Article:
Fair and just hearings for survivors of torture: the case for a paradigm shift in UK asylum appeals

Moultrie, Patricia Anne (2013) Fair and just hearings for survivors of torture: the case for a paradigm shift in UK asylum appeals. LL.M(R) thesis, University of Glasgow.

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Printed Thesis Information: https://eleanor.lib.gla.ac.uk/record=b2968132


This thesis seeks to answer the question;

Does current practice within the asylum appeal tribunal take sufficient account of the effects of torture on the individual to enable it to provide fair and just hearings and safe decisions for appellants who have been tortured and if not could practices from other jurisdictions of the UK tribunal system be adopted to improve access to justice for these appellants?

Review of scientific literature reveals the pervasive effects of torture on memory and ability to recount detail of torture experience. Review of current practice within the asylum appeal tribunal reveals a lack of understanding of these effects and inappropriate reliance on discredited indicators to cast doubt on the appellant’s credibility. This collides with the adversarial system and a prevalent culture of disbelief to significantly reduce appellant’s
access to justice. Where asylum is at issue such an unjust decision may put the appellant’s life at risk by allowing the individual to be removed to their country of origin to face persecution. The conclusion drawn from this research is that the adversarial system employed by the asylum appeals tribunal is not fit for purpose in asylum appeals particularly where the appellant has been the victim of torture, nor does it meet domestic and international expectations. Asylum appeals are not party to party appeals where it is appropriate for the tribunal to sit back and weigh up which party has “won”; rather the tribunal needs to behave proactively to ensure that all relevant facts have come to light and should seek to provide some equality of arms in these inherently unequal appeals. Asylum appeal tribunals should fully embrace the enabling and inquisitorial approach adopted by other jurisdictions within the Tribunal Service, shake free from a default position of disbelief and resist complacency arising from a belief that adverse decisions may not result in refoulment. Medical reports addressing evidence of torture are not available in all appeals involving a history of torture: medical evidence may be the only corroborative evidence of torture available and provide information as to impact of torture on the individual’s ability to give testimony. Medical evidence should be available in all cases where a history of torture is given and should be considered before any adverse findings on credibility are made. A deeply flawed approach to evaluation of such important expert evidence is shown and the suggestion made that access to medical expertise within the tribunal, as occurs in other tribunals, would be the most effective way to address this.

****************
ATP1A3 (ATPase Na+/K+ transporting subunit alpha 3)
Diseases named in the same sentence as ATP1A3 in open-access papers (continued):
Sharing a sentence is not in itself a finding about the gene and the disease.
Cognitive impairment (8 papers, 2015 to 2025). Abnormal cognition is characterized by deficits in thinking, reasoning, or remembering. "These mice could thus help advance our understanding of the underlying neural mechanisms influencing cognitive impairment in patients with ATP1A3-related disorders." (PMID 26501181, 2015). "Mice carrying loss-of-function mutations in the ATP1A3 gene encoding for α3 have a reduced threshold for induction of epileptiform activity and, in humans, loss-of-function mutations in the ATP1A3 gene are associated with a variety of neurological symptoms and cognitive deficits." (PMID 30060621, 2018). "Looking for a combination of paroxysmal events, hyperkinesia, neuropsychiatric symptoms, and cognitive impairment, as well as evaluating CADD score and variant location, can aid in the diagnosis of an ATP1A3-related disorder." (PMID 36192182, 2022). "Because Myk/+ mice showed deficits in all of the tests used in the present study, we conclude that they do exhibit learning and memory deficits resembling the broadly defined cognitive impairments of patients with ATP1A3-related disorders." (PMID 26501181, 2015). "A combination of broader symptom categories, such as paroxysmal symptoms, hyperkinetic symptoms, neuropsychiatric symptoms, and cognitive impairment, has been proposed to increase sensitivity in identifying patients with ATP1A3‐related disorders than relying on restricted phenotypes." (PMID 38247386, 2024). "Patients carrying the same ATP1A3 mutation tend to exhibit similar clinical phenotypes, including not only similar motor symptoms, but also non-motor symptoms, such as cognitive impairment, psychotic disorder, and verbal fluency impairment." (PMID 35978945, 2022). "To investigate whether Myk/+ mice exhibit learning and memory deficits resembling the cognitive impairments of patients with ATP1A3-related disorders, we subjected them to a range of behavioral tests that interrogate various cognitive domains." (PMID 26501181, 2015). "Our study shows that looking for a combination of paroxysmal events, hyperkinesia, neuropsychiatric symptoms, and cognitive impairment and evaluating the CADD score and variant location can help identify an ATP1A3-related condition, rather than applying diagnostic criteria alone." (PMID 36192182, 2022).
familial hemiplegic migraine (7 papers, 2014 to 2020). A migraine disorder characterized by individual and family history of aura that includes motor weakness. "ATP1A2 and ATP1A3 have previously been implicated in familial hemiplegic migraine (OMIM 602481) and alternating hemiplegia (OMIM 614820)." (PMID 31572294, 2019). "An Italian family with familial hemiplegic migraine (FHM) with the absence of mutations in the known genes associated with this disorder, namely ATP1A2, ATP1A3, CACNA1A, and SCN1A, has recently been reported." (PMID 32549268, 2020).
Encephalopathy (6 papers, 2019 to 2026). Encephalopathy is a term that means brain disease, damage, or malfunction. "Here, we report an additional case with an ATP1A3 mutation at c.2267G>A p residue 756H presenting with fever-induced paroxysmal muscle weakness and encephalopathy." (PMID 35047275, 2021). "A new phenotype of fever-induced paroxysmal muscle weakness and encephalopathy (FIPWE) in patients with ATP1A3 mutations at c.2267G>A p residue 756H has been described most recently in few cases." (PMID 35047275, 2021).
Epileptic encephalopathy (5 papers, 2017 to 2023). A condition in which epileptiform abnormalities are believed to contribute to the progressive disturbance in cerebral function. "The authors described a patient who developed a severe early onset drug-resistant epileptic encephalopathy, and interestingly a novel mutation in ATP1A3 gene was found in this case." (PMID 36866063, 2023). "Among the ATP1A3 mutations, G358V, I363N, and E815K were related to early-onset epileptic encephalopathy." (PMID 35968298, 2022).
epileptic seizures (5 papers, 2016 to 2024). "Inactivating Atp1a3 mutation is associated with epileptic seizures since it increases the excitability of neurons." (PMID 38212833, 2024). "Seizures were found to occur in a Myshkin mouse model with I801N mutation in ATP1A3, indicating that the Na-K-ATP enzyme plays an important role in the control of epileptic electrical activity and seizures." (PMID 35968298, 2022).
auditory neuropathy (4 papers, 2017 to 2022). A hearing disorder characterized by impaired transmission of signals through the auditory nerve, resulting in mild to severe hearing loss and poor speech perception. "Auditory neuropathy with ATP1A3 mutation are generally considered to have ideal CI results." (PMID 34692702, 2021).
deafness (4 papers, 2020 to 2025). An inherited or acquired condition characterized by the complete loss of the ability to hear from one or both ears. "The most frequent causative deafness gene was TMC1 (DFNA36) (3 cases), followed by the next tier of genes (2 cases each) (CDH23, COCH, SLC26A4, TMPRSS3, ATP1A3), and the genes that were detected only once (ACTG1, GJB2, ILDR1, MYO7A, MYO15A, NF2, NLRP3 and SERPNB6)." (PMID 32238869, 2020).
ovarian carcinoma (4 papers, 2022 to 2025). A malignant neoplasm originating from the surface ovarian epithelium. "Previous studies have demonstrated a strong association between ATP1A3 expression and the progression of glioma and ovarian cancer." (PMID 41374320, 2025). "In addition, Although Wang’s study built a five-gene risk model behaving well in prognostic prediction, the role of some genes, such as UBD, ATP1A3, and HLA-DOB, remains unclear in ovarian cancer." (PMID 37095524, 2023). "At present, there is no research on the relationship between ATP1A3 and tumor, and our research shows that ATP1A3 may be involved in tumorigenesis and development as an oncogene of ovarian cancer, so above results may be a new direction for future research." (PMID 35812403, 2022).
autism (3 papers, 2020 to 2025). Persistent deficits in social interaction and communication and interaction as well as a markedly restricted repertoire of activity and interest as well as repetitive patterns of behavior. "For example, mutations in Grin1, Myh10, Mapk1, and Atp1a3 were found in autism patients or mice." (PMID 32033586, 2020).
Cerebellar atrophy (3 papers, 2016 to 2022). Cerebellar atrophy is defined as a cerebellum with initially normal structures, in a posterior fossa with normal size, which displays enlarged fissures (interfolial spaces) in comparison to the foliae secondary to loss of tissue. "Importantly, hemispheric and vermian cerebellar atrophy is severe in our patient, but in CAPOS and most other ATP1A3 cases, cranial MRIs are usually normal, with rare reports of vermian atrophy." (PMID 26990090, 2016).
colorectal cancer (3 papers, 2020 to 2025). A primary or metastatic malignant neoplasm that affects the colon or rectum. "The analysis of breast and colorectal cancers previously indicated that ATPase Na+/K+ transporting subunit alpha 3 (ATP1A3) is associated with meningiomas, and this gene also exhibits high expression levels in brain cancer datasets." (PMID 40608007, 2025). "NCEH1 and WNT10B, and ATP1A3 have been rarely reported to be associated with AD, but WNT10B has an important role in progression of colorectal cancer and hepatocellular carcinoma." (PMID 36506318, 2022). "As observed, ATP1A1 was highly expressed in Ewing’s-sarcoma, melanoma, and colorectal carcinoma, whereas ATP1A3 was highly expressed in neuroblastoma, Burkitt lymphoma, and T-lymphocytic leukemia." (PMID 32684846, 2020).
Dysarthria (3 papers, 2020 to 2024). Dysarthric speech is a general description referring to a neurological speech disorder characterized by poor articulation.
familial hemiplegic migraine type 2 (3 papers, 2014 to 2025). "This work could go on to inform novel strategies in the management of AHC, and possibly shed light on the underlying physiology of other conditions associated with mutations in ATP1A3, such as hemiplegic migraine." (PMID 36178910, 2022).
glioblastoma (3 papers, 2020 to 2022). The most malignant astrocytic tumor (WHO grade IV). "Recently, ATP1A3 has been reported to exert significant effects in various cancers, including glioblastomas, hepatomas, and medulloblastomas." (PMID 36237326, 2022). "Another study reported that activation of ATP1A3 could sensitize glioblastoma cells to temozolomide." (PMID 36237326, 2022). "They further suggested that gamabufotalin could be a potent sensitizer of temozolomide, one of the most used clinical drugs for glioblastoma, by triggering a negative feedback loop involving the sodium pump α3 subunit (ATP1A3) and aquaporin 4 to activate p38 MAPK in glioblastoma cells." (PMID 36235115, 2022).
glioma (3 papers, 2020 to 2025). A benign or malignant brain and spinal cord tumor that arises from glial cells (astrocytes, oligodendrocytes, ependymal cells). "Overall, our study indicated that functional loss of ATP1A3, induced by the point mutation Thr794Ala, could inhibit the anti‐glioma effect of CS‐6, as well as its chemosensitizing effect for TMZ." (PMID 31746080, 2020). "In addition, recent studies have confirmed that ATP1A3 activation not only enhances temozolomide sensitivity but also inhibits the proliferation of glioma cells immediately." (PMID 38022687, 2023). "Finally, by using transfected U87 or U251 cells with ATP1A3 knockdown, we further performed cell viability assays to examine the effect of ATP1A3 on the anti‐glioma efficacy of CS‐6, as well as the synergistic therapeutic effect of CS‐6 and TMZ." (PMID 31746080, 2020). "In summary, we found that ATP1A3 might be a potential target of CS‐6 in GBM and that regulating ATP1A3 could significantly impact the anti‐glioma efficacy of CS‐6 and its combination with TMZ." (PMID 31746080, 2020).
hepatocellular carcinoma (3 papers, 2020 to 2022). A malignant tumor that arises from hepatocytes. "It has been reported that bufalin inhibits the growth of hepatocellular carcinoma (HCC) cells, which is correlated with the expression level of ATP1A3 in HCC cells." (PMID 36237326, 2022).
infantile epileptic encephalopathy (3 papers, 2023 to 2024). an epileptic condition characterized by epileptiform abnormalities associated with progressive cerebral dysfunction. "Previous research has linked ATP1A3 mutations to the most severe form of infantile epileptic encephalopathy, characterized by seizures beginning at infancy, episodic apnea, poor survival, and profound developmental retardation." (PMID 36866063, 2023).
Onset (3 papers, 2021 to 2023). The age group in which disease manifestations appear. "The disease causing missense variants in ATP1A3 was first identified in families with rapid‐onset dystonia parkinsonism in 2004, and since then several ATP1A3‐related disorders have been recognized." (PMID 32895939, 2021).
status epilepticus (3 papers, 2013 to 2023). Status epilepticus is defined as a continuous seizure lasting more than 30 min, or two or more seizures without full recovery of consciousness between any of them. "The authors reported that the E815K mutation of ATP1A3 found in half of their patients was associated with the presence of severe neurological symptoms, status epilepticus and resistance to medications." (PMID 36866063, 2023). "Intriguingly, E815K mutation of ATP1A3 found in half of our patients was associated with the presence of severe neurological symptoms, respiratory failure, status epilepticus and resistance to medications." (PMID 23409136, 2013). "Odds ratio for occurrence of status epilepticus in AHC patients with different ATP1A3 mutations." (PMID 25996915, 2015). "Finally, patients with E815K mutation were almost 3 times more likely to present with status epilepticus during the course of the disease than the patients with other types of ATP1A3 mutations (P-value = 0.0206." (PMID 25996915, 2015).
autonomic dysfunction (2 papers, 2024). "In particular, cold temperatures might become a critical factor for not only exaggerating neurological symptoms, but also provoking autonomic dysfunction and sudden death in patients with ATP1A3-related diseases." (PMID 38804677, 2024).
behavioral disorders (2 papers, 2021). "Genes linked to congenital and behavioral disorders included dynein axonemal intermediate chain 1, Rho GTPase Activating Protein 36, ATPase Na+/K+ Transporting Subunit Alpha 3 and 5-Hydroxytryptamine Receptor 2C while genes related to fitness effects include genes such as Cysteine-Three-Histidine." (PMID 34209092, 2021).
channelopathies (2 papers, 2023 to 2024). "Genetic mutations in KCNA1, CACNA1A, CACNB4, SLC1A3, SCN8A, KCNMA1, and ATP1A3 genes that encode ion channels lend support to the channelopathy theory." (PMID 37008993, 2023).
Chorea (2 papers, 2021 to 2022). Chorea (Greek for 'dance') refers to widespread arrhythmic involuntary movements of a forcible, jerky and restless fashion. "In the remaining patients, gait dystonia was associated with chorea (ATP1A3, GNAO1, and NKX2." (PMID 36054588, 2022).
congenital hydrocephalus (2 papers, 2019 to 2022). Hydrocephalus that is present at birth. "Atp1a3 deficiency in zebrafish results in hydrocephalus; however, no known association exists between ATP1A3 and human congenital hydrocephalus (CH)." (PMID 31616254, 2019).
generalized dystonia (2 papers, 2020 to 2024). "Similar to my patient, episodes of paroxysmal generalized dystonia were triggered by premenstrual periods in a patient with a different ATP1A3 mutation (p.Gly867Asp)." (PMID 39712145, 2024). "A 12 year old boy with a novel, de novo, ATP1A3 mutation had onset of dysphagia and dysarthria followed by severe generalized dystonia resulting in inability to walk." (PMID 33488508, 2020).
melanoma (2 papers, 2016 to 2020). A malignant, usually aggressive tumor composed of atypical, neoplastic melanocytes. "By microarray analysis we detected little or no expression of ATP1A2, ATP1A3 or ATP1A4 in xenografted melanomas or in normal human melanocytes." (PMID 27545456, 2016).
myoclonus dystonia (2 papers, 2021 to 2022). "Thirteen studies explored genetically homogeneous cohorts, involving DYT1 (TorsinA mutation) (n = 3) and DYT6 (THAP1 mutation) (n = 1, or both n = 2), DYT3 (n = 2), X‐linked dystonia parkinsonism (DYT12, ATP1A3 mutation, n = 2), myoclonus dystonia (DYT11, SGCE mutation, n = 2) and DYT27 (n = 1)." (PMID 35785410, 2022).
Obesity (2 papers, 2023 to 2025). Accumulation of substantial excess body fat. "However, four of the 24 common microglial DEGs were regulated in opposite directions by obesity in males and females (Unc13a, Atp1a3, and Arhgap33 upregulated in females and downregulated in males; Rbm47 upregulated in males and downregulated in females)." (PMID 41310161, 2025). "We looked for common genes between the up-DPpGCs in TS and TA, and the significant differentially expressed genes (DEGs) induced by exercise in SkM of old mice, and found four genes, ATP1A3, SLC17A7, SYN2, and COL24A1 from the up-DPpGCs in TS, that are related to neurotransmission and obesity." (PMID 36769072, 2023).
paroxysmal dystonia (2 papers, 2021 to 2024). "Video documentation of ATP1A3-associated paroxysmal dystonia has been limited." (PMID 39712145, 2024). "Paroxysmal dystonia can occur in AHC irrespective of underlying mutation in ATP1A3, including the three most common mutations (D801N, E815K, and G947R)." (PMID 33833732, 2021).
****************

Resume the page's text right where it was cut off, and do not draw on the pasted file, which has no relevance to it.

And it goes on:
Item Type: Thesis (LL.M(R))
Qualification Level: Masters
Keywords: UK asylum appeal, torture survivors, medical evidence in tribunals, medical expertise in tribunals, adversarial procedure in tribunals, psychiatric consequences of torture, traumatic memory and testimony giving, rape and testimony giving
Subjects: K Law > K Law (General)
R Medicine > RA Public aspects of medicine > RA1001 Forensic Medicine. Medical jurisprudence. Legal medicine
Colleges/Schools: College of Social Sciences > School of Law
Supervisor's Name: Murdoch , Prof. James
Date of Award: 2013
Depositing User: Dr Patricia A Moultrie
Unique ID: glathesis:2013-3970
Copyright: Copyright of this thesis is held by the author.
Date Deposited: 19 Feb 2013 11:03
Last Modified: 19 Feb 2013 11:03
URI: http://theses.gla.ac.uk/id/eprint/3970

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